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HIGH PREVALENCE OF STRONGYLOIDES STERCORALIS AMONG FARM WORKERS ON THE MEDITERRANEAN COAST OF SPAIN: ANALYSIS OF THE PREDICTIVE FACTORS OF INFECTION IN DEVELOPED COUNTRIES

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  • 1 Department of Internal Medicine, Hospital General de Requena, Valencia, Spain; Department of Internal Medicine, and Microbiology Laboratory, Hospital Francesc de Borja, Gandia, Valencia, Spain; Department of Infectious Diseases, Hospital Ramón y Cajal, Madrid, Spain

Strongyloidiasis is a parasitosis characterized by persistent infection before dissemination and the development of potentially fatal disease. Since diagnosis is difficult, knowledge of the prevalence and geographic distribution of the disease is of practical importance. A study was made of Strongyloides stercoralis infection in a random and representative sample of farm workers in a tourist region in Spain based on the detection of larvae of triple stool samples. The prevalence of infection was 12.4% (95% confidence interval [CI] = 8.4–16.4). None of the 26 clinical or epidemiologic variables analyzed were found to be predictive of infection. Only eosinophilia (> 400 eosinophils/mm3 ) was significantly greater among the infected individuals (odds ratio = 73.4, 95% CI = 16.3–327.0), with a sensitivity of 93.5% and a specificity of 93.1%. A screening program is proposed to detect eosinophilia, to provide treatment without stool examinations, and thus afford a cost-effective policy for preventing the development of severe forms of the disease among specific risk groups where the prevalence of other parasitoses is low.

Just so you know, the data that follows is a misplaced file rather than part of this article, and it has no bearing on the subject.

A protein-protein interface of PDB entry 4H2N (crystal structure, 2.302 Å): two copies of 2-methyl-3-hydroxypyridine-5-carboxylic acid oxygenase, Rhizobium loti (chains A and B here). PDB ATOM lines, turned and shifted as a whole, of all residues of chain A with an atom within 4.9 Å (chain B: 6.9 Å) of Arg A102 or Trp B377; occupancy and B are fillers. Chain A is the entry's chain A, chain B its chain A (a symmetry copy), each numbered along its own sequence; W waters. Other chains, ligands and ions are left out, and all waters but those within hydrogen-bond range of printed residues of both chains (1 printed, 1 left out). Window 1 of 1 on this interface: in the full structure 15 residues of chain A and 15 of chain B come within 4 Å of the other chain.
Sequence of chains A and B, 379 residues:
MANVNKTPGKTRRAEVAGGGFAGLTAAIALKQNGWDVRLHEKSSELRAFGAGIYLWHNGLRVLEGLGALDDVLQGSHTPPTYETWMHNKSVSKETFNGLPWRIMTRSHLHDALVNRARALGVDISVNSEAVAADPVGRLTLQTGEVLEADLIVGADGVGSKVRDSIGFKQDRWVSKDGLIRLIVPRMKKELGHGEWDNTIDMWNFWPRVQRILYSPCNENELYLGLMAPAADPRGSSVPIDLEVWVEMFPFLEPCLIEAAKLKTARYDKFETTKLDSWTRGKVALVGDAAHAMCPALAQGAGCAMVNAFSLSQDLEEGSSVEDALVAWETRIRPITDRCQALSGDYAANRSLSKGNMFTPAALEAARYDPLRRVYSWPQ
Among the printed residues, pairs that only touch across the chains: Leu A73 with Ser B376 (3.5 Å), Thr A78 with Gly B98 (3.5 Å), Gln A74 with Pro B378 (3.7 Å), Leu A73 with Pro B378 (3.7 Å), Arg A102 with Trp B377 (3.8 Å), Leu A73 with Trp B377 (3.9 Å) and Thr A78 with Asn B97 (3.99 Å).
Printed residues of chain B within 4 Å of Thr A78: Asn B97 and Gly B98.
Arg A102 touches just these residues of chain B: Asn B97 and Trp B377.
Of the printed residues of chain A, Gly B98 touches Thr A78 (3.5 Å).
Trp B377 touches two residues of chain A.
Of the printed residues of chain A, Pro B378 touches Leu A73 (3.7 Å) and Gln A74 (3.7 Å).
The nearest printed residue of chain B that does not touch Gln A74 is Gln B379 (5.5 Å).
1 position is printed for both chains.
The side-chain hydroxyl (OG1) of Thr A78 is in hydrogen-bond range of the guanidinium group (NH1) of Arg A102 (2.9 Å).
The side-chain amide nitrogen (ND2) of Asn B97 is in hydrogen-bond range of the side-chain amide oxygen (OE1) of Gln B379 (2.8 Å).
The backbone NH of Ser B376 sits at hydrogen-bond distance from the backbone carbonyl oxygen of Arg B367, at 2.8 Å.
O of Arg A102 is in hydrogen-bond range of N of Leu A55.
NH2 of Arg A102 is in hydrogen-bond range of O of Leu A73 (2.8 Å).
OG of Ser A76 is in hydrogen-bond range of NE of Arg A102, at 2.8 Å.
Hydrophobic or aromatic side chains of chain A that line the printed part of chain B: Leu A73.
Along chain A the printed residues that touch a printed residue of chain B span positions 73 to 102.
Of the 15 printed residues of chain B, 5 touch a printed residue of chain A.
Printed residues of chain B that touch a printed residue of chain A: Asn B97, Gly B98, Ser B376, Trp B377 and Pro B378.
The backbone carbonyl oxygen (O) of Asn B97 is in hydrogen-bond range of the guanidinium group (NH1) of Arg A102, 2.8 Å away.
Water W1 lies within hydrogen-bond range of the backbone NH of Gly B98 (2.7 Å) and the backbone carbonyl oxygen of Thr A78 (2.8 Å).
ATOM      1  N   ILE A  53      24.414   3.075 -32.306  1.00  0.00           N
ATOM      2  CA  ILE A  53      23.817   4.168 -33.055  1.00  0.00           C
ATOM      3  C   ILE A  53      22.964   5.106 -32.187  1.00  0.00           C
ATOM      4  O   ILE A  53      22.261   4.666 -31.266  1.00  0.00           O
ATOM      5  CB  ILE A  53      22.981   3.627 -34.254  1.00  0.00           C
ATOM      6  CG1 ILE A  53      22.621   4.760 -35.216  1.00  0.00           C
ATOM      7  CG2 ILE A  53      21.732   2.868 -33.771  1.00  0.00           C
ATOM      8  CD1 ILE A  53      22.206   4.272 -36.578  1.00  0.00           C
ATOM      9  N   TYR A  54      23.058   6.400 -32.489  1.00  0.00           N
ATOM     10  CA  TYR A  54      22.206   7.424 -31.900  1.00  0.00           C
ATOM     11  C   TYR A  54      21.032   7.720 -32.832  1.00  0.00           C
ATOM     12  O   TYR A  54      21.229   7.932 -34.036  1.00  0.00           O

Author Notes

Reprint requests: P. Román-Sánchez, C/ Elche 31, La Eliana, 46183 Valencia, Spain.
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